Sunday, July 12, 2015

A bit of natural history of moles

There are an estimated 35-40 million moles living in the UK, most of them in my garden.

The European mole Talpa europaea is continental immigrant but a native of the UK. They are up to 150mm long, males weighing 110g and females around 85g.

Moles are usually black or very dark brown but other colours are not uncommon and range through orangy-brown to grey, cream and silver.

Living underground, moles don’t follow day-night patterns of activity. Instead they work for four hours and then sleep for four hours, repeating the cycle all through our day and night.

But moles are not blind: they are light sensitive but their eyesight is poor. And they do have ears but these are internal, located behind their shoulders, so a mole’s nose and throat send sounds towards them.

They build a nest about 1m underground and often store headless earthworms in it for times when the ground is flooded or frozen.

Moles feed almost exclusively on worms in the winter but half their summer diet is insect larvae. They eat around 20 per day or half their body weight.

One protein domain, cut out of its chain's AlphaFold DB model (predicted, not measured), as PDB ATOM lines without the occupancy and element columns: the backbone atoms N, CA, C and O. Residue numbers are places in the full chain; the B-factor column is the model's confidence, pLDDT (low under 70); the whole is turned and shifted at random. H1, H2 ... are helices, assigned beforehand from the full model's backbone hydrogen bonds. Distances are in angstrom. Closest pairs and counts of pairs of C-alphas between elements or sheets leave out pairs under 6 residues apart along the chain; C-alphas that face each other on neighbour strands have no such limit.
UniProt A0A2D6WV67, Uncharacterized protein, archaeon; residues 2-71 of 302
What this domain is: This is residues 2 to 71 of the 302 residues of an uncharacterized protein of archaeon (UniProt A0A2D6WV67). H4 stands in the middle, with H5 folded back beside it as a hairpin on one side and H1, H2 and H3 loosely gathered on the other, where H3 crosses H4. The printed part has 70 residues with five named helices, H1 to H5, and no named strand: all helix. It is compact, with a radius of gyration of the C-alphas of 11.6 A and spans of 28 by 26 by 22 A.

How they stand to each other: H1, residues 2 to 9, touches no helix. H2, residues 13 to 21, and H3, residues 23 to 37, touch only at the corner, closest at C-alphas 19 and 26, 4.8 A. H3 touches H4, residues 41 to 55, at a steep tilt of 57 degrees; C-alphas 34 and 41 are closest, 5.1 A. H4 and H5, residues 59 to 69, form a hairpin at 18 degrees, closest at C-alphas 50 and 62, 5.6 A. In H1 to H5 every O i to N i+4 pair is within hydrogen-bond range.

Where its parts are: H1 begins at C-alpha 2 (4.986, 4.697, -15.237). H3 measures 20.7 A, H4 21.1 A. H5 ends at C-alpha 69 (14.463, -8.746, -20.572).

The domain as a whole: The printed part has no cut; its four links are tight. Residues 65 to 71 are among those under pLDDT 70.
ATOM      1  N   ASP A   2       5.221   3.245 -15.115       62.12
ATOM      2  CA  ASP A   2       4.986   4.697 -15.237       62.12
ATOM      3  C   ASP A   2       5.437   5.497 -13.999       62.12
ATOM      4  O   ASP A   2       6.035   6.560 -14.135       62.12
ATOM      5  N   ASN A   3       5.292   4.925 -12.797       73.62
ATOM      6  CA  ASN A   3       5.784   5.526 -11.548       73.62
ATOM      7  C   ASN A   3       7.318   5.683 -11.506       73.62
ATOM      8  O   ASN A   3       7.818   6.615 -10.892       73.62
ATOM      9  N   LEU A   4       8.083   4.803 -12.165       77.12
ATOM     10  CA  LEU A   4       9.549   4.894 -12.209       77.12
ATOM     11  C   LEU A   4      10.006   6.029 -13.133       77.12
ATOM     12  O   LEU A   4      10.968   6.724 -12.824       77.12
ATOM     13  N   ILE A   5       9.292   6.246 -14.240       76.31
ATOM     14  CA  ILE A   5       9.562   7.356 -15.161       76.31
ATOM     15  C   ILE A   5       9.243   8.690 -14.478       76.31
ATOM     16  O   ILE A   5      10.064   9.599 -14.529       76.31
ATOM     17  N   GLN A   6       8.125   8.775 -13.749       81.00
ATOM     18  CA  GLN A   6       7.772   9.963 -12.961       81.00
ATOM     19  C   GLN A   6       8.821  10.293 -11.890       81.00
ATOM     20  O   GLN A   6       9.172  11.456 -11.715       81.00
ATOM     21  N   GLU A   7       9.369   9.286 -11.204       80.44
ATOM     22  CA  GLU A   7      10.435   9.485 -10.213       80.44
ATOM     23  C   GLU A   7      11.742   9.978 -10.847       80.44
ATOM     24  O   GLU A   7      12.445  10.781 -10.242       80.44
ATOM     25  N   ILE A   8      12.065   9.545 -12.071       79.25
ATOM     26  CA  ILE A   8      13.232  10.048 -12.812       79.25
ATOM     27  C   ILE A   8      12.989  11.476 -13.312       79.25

Males and females are solitary, apart from in the mating season in spring. Then, males go looking for females. They usually have one litter a year with between two and seven babies born, after a four-week pregnancy, in April and May.

They leave the nest after four weeks and then, after a few more weeks leave for good to find territories of their own.

This natural history of moles ought to give me some idea of how to catch, deter or dispose of these unwelcome pests.

But I feel I need to check out mole catchers first. What does this profession have to offer? Perhaps it has prospects!

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